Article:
Earlier this fall, Columbia College was awarded a $1.16 million grant by the U.S. Department of Education to create a TRIO Educational Opportunity Center (EOC). It was the second TRIO grant the college secured in a 13-month span, after its Student Support Services program received a $1.38 million grant in August 2020 to help first-generation and low-income students and students with disabilities earn their degrees in the college’s Day Program.

Although CC has been a community leader for more than 170 years, it has previously done so in an insular way by simply serving the educational needs of the area. The establishment of the EOC puts Columbia College on a different level of community leadership, because it will provide a pipeline of individuals seeking improved educational credentials throughout the region, not just at Columbia College.

While both programs under the TRIO umbrella are geared toward helping first-generation and low-income students and students with disabilities improve their lives through education, the EOC means Columbia College has taken on a role of service to the region that doesn’t necessarily benefit the college directly.

“The goal of the EOC is to improve the Missouri college graduation rate and have a more-skilled workforce,” said Karen Hayes, who was hired as the college’s first EOC project director last month. “The payoff of a higher-educated workforce is that mid-Missouri will be at the top of the list for more corporations and organizations to relocate here.”

 

Karen Hayes, new project director for the Columbia College TRIO Educational Opportunity Center

The EOC at Columbia College, which will be located in the Wightman building on the East side of main campus, is intended to serve mid- and northern Missouri, and supplements previously existing centers located in Kansas City, St. Louis and Neosho, Missouri. The center will have a multiplier effect, helping organizations throughout the region leverage their impact on the community. Institutions including the area’s colleges, the Missouri Department of Higher Education and Workforce DevelopmentRegional Economic Development, Inc., the Columbia Housing Authority, the Heart of Missouri United Way, and several others, will benefit.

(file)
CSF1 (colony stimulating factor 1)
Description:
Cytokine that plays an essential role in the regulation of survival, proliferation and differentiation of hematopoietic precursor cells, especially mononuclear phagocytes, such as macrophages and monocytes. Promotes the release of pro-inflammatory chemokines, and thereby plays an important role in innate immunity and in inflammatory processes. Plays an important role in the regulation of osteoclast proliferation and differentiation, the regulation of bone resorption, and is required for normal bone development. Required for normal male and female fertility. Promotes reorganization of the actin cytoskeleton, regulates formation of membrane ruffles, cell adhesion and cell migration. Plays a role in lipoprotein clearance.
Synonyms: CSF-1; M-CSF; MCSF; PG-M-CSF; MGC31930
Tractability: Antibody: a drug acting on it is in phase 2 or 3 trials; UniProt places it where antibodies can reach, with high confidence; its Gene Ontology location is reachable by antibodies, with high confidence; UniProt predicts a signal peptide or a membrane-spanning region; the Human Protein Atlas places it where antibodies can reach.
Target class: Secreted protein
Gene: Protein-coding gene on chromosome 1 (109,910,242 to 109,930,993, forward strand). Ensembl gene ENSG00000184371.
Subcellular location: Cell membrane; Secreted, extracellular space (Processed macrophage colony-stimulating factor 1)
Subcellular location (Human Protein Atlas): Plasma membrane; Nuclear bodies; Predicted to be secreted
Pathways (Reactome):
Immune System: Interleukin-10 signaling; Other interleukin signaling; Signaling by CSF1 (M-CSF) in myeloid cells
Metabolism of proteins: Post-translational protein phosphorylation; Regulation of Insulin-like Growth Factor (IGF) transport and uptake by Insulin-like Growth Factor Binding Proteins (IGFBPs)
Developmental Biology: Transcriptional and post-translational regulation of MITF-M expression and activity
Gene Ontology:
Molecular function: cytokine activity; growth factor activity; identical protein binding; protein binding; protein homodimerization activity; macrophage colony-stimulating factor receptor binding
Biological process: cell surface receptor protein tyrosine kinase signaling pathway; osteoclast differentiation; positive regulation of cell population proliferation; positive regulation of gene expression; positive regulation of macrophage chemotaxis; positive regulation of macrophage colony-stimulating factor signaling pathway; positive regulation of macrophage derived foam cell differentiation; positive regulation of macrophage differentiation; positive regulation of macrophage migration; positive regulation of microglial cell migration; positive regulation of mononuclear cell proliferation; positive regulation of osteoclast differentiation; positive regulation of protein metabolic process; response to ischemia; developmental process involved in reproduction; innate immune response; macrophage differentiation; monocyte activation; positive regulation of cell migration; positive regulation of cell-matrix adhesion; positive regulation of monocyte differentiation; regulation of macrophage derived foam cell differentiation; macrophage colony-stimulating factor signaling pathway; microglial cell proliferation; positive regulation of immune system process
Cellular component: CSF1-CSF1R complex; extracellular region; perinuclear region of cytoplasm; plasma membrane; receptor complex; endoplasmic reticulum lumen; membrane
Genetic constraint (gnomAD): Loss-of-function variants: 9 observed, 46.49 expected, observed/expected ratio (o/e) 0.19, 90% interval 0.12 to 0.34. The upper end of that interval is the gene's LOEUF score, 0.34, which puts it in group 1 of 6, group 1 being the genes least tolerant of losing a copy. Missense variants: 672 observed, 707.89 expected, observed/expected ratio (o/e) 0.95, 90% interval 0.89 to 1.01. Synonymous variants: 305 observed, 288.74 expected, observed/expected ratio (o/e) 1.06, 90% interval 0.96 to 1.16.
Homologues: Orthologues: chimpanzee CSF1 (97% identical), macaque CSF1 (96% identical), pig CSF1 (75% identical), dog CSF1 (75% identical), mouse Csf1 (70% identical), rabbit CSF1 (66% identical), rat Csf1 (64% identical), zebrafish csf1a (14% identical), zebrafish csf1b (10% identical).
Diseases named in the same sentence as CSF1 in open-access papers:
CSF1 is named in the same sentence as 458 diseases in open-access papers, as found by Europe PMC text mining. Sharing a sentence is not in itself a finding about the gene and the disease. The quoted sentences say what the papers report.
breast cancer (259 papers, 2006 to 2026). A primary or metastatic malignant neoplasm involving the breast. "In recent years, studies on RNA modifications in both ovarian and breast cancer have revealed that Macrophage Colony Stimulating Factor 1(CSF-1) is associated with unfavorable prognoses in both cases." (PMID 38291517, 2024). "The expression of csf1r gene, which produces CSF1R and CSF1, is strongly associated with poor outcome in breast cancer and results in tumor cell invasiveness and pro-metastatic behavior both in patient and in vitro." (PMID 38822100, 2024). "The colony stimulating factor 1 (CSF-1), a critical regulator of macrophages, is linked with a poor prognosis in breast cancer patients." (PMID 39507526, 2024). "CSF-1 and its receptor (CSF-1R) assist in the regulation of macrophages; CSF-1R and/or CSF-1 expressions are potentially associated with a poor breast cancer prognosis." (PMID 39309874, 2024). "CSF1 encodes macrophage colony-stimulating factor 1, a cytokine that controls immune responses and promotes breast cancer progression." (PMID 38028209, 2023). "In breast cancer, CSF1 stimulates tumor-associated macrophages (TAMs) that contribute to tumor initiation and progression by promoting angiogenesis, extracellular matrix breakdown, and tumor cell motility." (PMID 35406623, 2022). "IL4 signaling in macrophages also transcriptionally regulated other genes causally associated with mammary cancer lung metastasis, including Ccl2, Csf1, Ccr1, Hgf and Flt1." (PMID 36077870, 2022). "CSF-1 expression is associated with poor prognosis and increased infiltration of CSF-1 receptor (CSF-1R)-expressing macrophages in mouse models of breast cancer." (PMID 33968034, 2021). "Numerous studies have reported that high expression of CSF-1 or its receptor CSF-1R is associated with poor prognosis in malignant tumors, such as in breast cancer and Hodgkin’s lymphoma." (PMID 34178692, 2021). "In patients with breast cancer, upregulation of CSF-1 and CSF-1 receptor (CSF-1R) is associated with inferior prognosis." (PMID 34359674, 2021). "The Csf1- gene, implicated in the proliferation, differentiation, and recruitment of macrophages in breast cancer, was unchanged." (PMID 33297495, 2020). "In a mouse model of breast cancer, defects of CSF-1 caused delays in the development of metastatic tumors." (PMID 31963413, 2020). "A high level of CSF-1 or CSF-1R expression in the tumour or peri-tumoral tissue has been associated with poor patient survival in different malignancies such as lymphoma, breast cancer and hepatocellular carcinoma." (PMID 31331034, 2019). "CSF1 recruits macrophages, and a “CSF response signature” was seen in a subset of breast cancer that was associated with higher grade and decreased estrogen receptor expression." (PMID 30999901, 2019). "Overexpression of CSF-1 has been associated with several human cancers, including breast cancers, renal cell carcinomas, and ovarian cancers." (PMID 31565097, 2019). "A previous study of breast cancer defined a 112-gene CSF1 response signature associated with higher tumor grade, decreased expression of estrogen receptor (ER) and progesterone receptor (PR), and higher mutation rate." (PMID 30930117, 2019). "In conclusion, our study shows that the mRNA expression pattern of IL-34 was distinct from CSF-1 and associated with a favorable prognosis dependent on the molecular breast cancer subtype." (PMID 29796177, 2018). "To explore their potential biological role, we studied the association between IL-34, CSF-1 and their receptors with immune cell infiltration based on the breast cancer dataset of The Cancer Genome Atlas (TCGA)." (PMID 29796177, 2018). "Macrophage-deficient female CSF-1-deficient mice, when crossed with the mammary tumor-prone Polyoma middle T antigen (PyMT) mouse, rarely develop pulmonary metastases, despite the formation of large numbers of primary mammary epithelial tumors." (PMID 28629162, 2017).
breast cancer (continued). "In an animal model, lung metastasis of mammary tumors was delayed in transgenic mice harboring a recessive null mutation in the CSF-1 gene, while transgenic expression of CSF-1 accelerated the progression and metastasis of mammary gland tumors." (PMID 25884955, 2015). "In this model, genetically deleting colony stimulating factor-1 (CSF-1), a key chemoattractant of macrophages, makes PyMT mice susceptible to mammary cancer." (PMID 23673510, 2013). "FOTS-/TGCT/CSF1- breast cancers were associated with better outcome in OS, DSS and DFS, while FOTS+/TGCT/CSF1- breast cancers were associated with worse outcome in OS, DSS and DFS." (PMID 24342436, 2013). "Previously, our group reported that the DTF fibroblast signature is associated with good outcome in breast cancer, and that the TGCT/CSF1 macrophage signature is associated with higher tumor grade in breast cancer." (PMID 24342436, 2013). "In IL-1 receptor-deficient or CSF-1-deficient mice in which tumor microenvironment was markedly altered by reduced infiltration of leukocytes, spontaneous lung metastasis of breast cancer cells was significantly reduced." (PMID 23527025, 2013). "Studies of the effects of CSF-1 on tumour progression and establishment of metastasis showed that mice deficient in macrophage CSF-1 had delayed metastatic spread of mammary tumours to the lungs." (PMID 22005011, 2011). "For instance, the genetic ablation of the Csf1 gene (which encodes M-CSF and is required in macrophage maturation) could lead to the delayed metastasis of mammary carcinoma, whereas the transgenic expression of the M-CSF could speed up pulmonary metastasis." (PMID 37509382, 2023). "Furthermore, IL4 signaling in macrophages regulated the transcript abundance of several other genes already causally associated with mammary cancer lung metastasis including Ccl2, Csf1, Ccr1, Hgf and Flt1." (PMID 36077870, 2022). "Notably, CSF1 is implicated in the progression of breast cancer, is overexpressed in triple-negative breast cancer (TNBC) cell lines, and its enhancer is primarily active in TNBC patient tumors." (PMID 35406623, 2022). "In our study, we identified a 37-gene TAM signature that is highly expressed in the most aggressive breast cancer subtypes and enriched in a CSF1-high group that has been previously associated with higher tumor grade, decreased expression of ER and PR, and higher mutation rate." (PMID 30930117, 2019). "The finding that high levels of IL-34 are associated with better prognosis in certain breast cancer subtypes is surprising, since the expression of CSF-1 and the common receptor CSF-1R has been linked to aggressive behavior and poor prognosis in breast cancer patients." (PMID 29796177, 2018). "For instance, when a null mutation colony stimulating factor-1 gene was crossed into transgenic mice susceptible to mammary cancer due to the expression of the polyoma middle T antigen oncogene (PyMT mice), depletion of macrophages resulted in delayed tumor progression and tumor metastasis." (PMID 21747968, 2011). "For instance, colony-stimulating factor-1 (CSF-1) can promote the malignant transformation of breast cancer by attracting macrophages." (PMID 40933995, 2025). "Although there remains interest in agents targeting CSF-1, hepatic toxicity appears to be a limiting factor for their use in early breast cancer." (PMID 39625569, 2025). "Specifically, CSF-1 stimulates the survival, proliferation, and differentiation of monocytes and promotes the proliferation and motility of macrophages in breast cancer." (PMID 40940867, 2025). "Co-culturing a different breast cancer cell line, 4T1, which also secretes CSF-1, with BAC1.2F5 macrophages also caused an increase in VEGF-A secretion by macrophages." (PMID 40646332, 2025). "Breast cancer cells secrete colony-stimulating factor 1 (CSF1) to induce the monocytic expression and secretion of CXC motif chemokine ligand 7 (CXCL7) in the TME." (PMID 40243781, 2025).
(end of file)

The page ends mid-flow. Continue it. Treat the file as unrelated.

“There has historically been a misconception that students will need minimal help in college – when I was in school, we didn’t know we’d need an internship or build a strong network,” Hayes said. “In today’s job climate, we ask so much of recent college graduates, it’s important to put that energy in, and that’s one thing I’m passionate about.”

Hayes comes to Columbia College after serving in several student-facing positions at the University of Missouri. She’s believed in the power of good teaching her entire life, and over the course of her career has taught every age level, from preschool to college.

The EOC director position was not on her radar, but a mentor of hers pushed her to apply. After a fourth push from her mentor, she applied, and quickly realized during the interview process that this job is in her wheelhouse. “The EOC is a place where I can take all of my experiences and make it sustainable to increase people’s opportunities to better their lives.”

A native of Kansas City, Hayes came to Columbia in the early 1980s to attend the University of Missouri, where she earned a degree in library science and women’s studies.

Ten years from now, Hayes has a vision of the EOC’s impact on mid-Missouri. “Columbia’s hidden secret is its level of poverty. People would be astounded at number of folks living on the margins. They see its growth, but don’t see how entrenched poverty is in Columbia. The dream is to change that for generations.”

Hayes and the EOC staff expect to meet with 850 participants by the end of August, with long-term goals of approaching the thousands of participants the Kansas City and St. Louis centers meet with annually. Once the center is fully operational, the hope is for Columbia College to earn additional grant funding to expand its efforts to assist high-school students. “If we do this right, we’ll impact the whole family.”